These community-based organizations, which barely existed some two decades ago, now number well over 200. And their growth is very much a result of financial support from outside sources. While unions spend a good deal of money, the real aid, as Manheim documents, is coming from nonprofit progressive philanthropies, which, like their beneficiaries, constitute a tight network. This is why if one worker center is funded by multiple philanthropies, other centers are likely to be funded by any number of those entities.
Putting together the pieces, Manheim concluded that there is a high overlap here. He notes:
As in other areas of activism, whether on purpose or inadvertently, and there is at least some reason to believe that it is in some measure purposeful, like-minded foundations tend to act in clusters….Now, suppose that there was a high degree of overlap among foundations in the grantees that they chose to support. The open space in the center of the diagram would begin to fill in with more lines, depending on the number of de facto foundation partners and the number of co-funded grantees. At higher and higher densities of effective coordination of effort, or at least of common grant-making outcomes, the diagram would come to resemble nothing so much as a ball of yarn, with less and less visible white space.
To illustrate, the author selected 21 foundations involved in substantial grant-making to worker centers during 2009-12. These foundations included major philanthropies such as the Ford Foundation, the Kellogg Foundation and the Open Society Institute, and smaller ones such as the Moriah Fund and the Norman Foundation. He discovered that centers receiving money from multiple sources were the rule, not the exception, and moreover, the overlap was heavy. The lines connecting the foundations, as Figure 3 reveals, really do resemble a ball of yarn.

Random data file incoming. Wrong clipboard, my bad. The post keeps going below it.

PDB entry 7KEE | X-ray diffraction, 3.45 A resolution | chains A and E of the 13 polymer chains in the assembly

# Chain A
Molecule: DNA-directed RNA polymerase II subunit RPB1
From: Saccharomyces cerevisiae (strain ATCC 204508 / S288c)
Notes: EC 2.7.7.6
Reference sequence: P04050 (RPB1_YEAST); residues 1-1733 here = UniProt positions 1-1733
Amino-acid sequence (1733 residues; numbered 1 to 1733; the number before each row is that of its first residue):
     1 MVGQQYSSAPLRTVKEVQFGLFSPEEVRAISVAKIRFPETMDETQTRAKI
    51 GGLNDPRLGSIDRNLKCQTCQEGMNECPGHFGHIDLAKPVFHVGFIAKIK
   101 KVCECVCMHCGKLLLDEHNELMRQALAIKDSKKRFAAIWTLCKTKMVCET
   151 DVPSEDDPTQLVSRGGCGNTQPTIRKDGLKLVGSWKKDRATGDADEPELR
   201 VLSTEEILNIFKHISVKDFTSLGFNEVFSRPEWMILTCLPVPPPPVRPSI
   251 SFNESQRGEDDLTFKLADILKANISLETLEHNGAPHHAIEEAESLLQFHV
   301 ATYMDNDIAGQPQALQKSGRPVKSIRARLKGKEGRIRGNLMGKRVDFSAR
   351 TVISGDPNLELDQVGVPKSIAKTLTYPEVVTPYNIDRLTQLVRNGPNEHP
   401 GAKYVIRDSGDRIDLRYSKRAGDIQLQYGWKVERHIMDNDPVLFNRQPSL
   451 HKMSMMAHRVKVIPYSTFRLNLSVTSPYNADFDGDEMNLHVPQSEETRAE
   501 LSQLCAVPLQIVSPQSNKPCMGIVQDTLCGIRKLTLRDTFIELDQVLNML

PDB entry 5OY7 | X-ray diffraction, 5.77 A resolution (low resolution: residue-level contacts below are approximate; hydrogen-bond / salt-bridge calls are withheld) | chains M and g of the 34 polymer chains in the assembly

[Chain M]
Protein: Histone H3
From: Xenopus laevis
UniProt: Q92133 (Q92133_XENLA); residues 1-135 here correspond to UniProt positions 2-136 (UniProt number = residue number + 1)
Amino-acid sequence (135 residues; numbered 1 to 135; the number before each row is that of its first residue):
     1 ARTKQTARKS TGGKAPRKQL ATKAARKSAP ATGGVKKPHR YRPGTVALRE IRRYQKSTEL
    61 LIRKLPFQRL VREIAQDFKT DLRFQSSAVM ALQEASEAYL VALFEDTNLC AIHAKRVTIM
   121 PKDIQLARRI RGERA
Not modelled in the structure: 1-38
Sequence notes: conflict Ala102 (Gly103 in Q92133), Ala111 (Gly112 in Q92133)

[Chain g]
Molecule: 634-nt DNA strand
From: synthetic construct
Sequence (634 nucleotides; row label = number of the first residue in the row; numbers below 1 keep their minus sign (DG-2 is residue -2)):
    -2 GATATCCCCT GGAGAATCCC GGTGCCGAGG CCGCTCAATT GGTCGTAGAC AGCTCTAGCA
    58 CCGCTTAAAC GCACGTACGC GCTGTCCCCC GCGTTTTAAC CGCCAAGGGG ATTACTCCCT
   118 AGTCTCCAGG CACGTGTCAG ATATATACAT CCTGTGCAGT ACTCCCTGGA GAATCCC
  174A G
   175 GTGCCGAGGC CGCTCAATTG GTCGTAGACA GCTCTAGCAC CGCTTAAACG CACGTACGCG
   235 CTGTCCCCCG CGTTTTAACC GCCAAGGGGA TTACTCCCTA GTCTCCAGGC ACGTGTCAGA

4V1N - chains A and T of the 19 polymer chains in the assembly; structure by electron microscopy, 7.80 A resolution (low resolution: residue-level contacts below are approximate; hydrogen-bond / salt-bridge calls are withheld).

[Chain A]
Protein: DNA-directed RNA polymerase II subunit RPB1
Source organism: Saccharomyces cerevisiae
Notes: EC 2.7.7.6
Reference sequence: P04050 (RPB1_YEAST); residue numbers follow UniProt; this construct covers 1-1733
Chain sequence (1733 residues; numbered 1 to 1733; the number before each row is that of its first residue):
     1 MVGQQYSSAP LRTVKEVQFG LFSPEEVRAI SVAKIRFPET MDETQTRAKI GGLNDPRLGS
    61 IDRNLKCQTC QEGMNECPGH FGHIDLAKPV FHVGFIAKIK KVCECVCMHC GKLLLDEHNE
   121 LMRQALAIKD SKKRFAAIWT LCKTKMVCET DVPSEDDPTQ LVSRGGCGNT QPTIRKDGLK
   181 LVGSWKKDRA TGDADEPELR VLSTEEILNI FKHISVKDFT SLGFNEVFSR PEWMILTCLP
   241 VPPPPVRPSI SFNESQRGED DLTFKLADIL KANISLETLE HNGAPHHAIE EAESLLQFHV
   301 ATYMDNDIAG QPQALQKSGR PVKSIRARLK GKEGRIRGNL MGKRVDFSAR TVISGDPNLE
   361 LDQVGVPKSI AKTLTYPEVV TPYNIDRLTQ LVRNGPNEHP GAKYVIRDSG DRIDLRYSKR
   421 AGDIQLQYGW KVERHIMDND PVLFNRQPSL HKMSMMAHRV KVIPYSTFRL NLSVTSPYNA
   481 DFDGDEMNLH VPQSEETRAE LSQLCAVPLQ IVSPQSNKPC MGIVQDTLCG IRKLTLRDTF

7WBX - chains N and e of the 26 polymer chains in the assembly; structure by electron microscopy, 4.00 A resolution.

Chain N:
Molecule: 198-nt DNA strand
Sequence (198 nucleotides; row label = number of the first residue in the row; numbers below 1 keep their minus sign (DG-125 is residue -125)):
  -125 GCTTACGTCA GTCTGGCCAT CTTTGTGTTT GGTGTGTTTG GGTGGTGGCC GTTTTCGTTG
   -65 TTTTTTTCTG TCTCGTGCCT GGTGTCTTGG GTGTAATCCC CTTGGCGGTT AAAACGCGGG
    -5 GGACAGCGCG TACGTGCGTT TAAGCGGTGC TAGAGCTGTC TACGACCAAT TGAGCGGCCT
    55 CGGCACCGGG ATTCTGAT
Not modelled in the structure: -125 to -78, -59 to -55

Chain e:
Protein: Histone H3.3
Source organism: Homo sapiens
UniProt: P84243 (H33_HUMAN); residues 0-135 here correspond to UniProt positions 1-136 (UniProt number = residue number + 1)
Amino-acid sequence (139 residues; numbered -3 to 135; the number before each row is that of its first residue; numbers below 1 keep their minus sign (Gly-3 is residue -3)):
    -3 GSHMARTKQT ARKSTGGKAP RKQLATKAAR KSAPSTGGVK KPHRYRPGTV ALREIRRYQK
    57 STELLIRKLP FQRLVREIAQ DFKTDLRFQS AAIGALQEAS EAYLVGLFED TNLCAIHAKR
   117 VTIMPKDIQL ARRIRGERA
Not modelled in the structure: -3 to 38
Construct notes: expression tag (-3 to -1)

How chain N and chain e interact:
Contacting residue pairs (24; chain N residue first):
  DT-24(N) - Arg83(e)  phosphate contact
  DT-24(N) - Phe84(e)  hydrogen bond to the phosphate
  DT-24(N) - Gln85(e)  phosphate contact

Here is one example. The Florida-based Coalition of Immokalee Workers (CIW) and its various affiliates, which have launched boycotts and strikes against grocery and restaurant chains across the nation, received funding in excess of $5.6 million from nine of the 21 foundations during 2009-12. They were: Open Society Institute ($41,000); Unitarian Universalist Veach Grants ($200,000); Ben & Jerry’s Foundation ($30,000); Marguerite Casey Foundation ($300,000); Hill-Snowden Foundation ($60,000); WK Kellogg Foundation ($1.26 million); Kresge Foundation ($2.57 million); JS Noyes Foundation ($20,000); and Public Welfare Foundation ($1.17 million). During this time frame, Restaurant Opportunities Center United received more than $7 million from 16 of the 21 foundations. Seven of those matched the nine CIW sources: Unitarian Universalist Veach Grants; Ben & Jerry’s Foundation; Hill-Snowden Foundation; WK Kellogg Foundation; Kresge Foundation; JS Noyes Foundation; and Public Welfare Foundation. That’s not a coincidence; that’s a network.